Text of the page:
6.5. Using Bridge Mode

Bridge mode eliminates the need to create or define users and passwords within the user.map file. Instead, the connector acts as a router connecting the network sockets between client application and MySQL servers.

Figure 6.7. Tungsten Connector Bridge Mode Architecture

Tungsten Connector Bridge Mode Architecture

Bridge mode provides a simpler method for connecting clients to MySQL, but with reduced facilities, as outline in the table below:

Feature Proxy Mode Bridge Mode
Master/Slave Selection Yes Yes
Switch/Failover Yes Yes
Automatic Read/Write Splitting Yes No
Application-based Read/Write Splitting Yes Yes
Seamless Reconnects Yes No
Data Source Selection Current data source is checked to confirm latency and affinity Pass-through

Bridge mode connections operate as follows:

  1. Client opens network connection to Connector

  2. Connector allocates a network buffer for the client network connection to the database server

  3. Connector opens a network connection to a database server based on the connection parameters (master/slave selection)

  4. Connector allocates a network buffer for the database server to the client application

  5. Connector directly attaches the network sockets sockets together

Because the network sockets between the two sides are connected directly together, the following behavior applies to bridge mode connections:

  • User authentication is handled directly by the database server, rather than through the user.map file.

  • In the event of a failover or switch of the database servers, all active connections to the affected servers are closed.

  • Smartscale and packet inspection to provide read/write splitting are not supported, since the Connector does not access individual packet data.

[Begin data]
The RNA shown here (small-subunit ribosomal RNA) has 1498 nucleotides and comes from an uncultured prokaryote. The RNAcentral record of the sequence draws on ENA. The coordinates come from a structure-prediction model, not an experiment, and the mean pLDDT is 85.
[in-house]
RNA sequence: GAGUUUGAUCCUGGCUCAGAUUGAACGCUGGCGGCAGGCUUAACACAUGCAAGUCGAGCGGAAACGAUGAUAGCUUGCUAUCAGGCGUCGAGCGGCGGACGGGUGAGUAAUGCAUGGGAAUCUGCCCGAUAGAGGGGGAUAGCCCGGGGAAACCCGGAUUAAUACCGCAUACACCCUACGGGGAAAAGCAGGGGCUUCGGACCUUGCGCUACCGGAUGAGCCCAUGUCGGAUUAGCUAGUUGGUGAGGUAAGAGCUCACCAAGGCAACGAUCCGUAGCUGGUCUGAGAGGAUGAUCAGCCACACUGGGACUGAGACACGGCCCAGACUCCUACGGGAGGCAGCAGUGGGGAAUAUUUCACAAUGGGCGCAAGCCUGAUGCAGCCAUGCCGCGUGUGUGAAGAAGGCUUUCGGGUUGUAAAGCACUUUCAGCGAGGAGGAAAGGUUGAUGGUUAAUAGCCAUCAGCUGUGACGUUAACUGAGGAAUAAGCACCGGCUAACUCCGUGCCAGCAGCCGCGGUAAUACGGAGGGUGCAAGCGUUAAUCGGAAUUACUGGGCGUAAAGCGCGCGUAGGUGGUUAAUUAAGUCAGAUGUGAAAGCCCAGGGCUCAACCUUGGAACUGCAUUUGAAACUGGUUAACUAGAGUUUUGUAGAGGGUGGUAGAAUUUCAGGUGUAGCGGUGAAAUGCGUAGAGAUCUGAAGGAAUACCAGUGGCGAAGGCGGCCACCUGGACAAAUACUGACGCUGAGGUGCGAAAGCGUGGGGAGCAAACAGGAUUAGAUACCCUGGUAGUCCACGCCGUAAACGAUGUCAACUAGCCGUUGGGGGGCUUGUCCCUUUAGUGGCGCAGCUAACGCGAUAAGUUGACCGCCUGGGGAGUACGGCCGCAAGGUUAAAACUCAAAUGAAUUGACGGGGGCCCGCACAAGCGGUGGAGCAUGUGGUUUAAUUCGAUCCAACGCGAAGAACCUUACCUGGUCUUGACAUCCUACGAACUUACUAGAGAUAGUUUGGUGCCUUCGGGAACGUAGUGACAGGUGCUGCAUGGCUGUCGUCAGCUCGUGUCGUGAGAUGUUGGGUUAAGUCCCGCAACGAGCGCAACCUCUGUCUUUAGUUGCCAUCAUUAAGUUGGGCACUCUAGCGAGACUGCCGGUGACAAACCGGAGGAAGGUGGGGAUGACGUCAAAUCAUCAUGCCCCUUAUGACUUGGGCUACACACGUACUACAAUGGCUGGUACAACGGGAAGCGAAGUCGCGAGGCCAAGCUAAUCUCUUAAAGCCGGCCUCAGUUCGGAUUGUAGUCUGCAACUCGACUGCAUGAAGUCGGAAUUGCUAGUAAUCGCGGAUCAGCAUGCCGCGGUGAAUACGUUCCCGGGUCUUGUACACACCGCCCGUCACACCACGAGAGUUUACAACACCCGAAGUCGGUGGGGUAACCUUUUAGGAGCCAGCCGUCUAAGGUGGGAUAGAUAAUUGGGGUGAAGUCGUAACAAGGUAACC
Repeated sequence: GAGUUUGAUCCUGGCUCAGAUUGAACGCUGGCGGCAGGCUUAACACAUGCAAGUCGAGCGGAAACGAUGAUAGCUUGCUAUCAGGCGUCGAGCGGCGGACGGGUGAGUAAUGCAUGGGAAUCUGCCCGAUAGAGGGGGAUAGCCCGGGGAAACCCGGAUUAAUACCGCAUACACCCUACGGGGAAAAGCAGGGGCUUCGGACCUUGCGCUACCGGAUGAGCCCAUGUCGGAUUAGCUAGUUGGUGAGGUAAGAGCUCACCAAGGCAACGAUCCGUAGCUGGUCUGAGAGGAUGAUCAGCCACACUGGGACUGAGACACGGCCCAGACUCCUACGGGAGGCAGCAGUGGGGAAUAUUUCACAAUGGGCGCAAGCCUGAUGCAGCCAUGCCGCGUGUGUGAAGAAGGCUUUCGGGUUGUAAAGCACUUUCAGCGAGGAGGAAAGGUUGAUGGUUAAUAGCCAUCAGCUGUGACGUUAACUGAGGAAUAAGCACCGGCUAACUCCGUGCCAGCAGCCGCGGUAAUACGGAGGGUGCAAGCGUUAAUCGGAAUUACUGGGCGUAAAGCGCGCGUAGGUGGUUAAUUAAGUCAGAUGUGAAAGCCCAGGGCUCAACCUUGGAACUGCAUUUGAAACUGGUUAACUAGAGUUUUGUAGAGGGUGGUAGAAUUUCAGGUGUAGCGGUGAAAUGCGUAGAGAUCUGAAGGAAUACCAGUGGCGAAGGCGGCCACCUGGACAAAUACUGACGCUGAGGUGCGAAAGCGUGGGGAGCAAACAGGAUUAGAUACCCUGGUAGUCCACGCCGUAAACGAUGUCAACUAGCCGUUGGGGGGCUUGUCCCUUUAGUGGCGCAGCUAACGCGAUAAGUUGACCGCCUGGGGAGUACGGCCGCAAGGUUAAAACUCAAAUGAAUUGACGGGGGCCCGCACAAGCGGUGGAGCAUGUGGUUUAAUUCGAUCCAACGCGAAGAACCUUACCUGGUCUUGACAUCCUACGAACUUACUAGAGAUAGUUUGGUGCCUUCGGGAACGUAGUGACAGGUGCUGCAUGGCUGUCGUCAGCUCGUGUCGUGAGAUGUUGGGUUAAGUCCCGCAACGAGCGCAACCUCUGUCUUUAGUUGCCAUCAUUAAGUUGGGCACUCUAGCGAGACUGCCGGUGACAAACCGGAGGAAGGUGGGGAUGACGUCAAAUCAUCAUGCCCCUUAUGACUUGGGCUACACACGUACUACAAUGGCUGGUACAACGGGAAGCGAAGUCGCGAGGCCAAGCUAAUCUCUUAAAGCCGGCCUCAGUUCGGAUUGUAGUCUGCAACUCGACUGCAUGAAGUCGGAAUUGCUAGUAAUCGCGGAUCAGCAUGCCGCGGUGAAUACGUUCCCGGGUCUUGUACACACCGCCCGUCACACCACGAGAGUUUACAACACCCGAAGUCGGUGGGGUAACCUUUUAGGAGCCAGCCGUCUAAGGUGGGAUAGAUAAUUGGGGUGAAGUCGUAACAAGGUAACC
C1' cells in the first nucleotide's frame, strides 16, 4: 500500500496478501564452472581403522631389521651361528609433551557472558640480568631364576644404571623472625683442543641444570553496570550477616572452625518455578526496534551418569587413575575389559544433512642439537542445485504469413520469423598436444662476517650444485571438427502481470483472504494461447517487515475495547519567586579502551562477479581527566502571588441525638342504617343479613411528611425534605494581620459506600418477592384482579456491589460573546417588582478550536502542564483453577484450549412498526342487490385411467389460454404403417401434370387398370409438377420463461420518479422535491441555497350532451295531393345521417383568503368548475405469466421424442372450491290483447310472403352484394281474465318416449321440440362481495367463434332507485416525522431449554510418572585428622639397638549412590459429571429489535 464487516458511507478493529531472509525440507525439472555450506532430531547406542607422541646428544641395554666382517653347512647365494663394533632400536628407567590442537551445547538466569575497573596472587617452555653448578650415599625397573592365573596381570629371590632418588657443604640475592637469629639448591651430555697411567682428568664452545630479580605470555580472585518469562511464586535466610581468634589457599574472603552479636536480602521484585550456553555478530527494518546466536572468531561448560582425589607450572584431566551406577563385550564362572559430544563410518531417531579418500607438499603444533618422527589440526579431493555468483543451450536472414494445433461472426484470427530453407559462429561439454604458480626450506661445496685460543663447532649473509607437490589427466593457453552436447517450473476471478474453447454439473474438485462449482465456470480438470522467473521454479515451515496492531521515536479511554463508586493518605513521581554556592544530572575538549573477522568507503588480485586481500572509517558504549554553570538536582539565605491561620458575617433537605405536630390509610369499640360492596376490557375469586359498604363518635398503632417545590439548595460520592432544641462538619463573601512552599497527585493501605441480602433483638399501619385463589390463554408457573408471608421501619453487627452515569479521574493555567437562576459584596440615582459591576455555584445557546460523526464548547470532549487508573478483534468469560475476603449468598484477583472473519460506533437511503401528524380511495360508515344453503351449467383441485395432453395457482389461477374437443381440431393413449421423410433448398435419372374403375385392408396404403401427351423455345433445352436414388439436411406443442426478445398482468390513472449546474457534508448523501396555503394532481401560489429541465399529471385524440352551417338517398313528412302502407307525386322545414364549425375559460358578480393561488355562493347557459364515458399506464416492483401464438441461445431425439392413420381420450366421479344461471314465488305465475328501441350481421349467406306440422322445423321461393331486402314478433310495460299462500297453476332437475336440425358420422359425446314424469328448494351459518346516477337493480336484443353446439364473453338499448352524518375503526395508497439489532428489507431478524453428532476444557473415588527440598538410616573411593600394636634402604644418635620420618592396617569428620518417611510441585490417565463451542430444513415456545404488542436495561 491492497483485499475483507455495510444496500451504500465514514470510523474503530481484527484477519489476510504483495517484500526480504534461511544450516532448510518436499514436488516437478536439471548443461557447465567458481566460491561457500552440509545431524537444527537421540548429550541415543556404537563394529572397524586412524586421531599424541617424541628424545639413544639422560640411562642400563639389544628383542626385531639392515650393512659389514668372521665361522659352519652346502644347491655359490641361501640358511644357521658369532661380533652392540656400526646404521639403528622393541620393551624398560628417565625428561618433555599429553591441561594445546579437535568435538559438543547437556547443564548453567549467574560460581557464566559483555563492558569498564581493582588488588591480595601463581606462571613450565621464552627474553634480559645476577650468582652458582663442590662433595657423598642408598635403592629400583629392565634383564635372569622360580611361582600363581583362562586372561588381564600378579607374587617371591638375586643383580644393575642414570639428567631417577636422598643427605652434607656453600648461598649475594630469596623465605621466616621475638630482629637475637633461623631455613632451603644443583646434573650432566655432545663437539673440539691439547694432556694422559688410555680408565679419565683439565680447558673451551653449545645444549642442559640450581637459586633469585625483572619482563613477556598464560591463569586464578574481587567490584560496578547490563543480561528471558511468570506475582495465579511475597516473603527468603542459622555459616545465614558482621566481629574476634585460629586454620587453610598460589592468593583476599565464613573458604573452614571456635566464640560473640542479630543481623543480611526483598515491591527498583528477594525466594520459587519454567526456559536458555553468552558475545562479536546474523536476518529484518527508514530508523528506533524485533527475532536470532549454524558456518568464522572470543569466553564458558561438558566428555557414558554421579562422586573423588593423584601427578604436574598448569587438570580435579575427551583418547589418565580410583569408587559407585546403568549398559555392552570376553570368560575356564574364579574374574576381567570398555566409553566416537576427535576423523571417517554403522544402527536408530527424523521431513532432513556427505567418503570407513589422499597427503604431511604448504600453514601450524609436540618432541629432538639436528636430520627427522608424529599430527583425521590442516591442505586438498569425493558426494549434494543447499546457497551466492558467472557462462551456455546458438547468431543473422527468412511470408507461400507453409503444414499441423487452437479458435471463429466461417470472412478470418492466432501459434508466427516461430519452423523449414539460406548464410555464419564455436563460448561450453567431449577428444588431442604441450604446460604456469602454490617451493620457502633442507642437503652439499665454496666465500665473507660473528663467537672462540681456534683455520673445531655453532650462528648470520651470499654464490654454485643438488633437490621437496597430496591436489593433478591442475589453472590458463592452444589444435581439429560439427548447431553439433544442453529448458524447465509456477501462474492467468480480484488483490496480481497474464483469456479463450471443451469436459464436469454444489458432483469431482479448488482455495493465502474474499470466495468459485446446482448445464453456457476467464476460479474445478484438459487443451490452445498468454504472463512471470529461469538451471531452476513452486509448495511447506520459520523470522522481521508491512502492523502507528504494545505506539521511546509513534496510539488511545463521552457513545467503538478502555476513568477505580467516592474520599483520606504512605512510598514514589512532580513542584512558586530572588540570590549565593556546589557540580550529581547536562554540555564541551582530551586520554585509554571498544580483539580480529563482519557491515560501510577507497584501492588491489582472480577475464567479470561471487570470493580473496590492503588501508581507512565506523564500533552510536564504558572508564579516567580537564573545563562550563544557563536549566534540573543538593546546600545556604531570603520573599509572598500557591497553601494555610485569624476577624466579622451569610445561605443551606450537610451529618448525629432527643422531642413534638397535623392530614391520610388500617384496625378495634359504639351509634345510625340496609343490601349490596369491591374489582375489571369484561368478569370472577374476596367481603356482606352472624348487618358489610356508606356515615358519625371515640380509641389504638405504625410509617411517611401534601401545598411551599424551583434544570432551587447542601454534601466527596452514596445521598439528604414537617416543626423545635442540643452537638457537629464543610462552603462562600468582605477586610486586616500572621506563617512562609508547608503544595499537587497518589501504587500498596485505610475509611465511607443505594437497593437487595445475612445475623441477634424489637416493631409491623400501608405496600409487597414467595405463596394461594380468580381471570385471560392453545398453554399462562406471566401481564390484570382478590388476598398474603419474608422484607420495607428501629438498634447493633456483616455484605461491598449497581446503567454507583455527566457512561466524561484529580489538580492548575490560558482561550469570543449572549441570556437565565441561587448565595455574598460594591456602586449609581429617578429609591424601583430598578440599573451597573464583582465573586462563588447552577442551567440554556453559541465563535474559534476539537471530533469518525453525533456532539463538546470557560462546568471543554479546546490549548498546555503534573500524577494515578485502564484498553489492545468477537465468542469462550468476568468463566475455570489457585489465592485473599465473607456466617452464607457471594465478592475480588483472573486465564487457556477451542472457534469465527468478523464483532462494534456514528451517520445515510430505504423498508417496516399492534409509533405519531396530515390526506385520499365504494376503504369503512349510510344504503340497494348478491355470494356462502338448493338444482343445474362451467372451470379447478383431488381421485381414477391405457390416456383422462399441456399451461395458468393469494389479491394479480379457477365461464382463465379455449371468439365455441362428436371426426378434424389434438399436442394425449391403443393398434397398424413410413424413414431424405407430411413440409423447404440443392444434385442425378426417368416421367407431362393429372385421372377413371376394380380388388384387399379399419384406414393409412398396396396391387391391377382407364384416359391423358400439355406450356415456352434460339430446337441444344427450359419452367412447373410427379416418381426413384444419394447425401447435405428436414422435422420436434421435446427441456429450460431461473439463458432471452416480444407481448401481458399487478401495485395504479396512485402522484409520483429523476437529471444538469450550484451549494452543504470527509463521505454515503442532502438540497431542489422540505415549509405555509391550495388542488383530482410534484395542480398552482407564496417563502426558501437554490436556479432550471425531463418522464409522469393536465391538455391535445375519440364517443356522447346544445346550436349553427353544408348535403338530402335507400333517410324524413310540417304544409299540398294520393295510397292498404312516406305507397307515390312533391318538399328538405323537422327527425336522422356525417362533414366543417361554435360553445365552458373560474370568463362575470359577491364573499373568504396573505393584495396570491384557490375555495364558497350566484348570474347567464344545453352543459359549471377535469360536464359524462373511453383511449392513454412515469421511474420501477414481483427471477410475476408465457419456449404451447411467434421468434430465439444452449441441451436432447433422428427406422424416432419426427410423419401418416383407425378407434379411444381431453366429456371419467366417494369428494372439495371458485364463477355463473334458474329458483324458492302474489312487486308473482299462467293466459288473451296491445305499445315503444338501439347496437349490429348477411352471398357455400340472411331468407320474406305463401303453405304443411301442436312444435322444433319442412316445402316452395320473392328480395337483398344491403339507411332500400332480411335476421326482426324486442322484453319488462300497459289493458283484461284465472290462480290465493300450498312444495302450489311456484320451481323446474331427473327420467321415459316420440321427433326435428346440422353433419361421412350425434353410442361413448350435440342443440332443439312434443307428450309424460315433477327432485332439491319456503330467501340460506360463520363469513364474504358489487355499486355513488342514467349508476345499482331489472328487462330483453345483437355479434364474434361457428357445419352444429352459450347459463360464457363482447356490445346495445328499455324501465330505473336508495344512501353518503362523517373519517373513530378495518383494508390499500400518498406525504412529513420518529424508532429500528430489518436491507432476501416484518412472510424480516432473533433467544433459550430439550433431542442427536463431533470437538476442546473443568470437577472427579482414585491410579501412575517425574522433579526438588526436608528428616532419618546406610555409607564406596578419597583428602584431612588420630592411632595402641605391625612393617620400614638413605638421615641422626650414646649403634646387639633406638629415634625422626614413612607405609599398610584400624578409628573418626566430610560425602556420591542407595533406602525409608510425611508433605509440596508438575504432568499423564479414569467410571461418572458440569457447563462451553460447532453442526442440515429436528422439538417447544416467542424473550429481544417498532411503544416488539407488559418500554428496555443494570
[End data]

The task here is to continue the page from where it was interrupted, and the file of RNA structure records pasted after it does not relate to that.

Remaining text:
One key difference is in how slave latency checking is handled:

  • In Bridge mode, the latency is checked at connection time, then you will stick to the slave for the connection lifetime (which can be shortened if the slave goes offline).

  • In Proxy mode, the latency is re-evaluated before each transaction, which can bring the connection to another slave if the latency becomes too high during the life of the connection.

If you have long-lasting read-only connections that should not read from stale slaves, then use Proxy mode.

If your connection lifetime is short (i.e make/break - one transaction then disconnect), or your application is not sensitive to reasonably outdated data for reads, then use Bridge mode and its optional read-only port.

6.5.1. Enabling Bridge Mode

To enable Bridge Mode, the --connector-bridge-mode option to tpm must be set to true:

shell> tpm configure alpha --connector-bridge-mode=true

The default value is false, i.e. use the connector in non-bridge mode with full support for read/write splitting and operation.

Bridge Mode can also be used with read-only database servers and affinity if required.

In addition to enabling and disabling Bridge Mode, the size of the buffer can also be set by using the bridgeServerToClientBufferSize and bridgeClientToServerBufferSize parameters. This configures the size of the buffer used to hold packet data before the packet is forwarded.

Version Support: 2.0.1-2.0.2

The default size is 1024 bytes (1KB).

Version Support: 2.0.3

The default size is 262144 bytes (256KB).

A buffer is opened in each direction for each connection made to the connector when operating in bridge mode.

The total memory allocated can be calculated using the formula:

(connections * (bridgeClientToServerBufferSize + bridgeServerToClientBufferSize)
Version Support: 2.0.1-2.0.2

For example, with the default settings, 20 simultaneous connections will require 40KB of RAM to service the buffers.

Version Support: 2.0.3

For example, with the default settings, 20 simultaneous connections will require 10MB of RAM to service the buffers. With the default connector heap size the Connector should be able to handle up to 500 simultaneous connections.